Our Roomba is dead. Long live our Roomba.
Well, maybe not dead. The motor runs, it makes all the expected noises, the lights come on, it runs around, and air comes out, but the brushes aren’t turning, and it’s not picking up. Roomba support is urging me to call them, which I’ll do. I want to get to the bottom of this.
The Roomba has lasted only a few years. It’s our third Roomba. The first two died mysterious deaths. I eventually learned that my cat was pissing on it.
That surprised us. Lady was a sweet rescue. Never put a paw wrong. All she wanted was some food, a quiet place in sunshine, and a warm lap. We were happy to oblige.
It was a surprise to discover she was pissing on the Roomba in her final months. She didn’t like the Roomba; it disturbed her rest. I figured she said to herself, “I’m dying and I’m going to piss on that machine before I go. What are they going to do? Kill me?”
The Roomba folks were good about it. A refurbished machine was provided at a discount price. We kept Lady away from it.
The Roomba’s decline and possible death is parcel to a larger pattern. We bought our house in 2006. They’d just finished building it. Brand spanking new to use a cliche that I know but don’t really understand (how does spanking fit in?), my wife and I were the house’s first occupants.
All the appliances were new. Everything. Yet, in the eleven years we’ve lived here, we’ve had issues.
- The central vac system developed a control board problem at five years. We had to replace the unit.
- The water heater’s thermal coupler went out after seven years. When it happened again a year later, we replaced the water heater.
- Also at seven years, the gas furnace’s control module died and was replaced.
- At nine years, the central air’s capacitor died. It happened again the next year, but the repair tech had taught me about it, so I saved labor and replaced the part myself.
- At seven years, we became suspicious of the range’s oven. It’s a gas unit. Gas isn’t something we like to mess with, so a repair tech was summoned. Parts were tested but nothing resolved. We bought an internal thermometer to hang in the oven. It confirmed that the oven is erratic and unpredictable, rarely at the temperature that it’s set.
- Our solar panel’s inverter’s control board died earlier this year, one month short of its tenth anniversary. We received a new board free of charge but paid for labor. We’ve been keeping an eye on the system.
- Meanwhile, plastic panels that house the buttons on the range, dishwasher, and washer have all cracked and splintered, which we first noticed in 2013, when these appliances were but seven years old.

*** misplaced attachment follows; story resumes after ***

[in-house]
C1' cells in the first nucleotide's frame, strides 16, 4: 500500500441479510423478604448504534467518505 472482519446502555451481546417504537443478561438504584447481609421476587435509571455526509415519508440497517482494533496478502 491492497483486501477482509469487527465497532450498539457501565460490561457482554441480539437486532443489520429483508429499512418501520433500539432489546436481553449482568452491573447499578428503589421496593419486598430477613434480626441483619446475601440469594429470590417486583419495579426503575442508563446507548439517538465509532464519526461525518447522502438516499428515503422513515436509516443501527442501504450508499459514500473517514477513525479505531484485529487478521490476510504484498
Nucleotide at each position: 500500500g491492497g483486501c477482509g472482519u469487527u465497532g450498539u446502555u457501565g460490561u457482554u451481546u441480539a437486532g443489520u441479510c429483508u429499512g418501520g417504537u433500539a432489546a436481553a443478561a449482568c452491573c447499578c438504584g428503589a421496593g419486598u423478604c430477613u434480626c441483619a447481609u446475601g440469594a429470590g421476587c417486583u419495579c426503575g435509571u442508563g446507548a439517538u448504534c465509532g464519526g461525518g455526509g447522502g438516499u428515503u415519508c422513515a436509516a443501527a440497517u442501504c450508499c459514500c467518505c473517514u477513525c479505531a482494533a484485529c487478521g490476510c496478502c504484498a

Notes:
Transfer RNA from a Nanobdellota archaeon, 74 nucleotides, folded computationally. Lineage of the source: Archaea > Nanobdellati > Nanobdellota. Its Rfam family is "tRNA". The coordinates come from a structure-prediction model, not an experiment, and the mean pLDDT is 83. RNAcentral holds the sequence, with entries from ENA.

- The microwave began collecting condensation inside the door, and then rust appeared inside the door, and grew.
Naturally, these things angered my wife and me. These are Maytag, Kenmore, Rheem, etc. Supposed to be quality stuff, maybe not the apex of quality, but high enough up the pyramid that you wouldn’t expect these issues.
So, I did what I always do when encountering problems: I researched. I looked for how common these issues are, and how difficult and pricey they are to fix. I did this each time things happened.
I learned that water heaters will usually last seven years in modern America. Most other appliances die at ten years. That’s our new standard.
We learned that most dishwashers are manufactured in one giant factory. So are ranges and microwaves.
I learned that the control panel’s broken plastic can only be repaired by replacing the entire control panel assembly, and it’s not cheap. Replacing that still leaves us vulnerable to other parts and assemblies breaking because, hey, they’re ten years old. That’s their expected life.
Appliances are being replaced. We’re not happy about it, but we’re fortunate that we’re financially secure and can do this without significant strain. Let me tell you, it’s not a cheap process.
We’re beginning with the microwave and range. New ones have been purchased. We’re awaiting their delivery and installation.
We’re not certain what we’re going to do about the rest. Only our refrigerator, a Jenn-Air, is still running as expected and hoped for when we purchased it. We’ve looked at washers and dryers, and dishwashers. They’re not cheap, America. More, it annoys us on a fundamental economic and social level, even philosophical, you might say, that these appliances require replacements. Our parents had appliances that lasted them a lifetime. So do our older friends. It’s irritating that America has succumbed to this new and wasteful approach.
Meanwhile, I’ll call the Roomba folks tomorrow.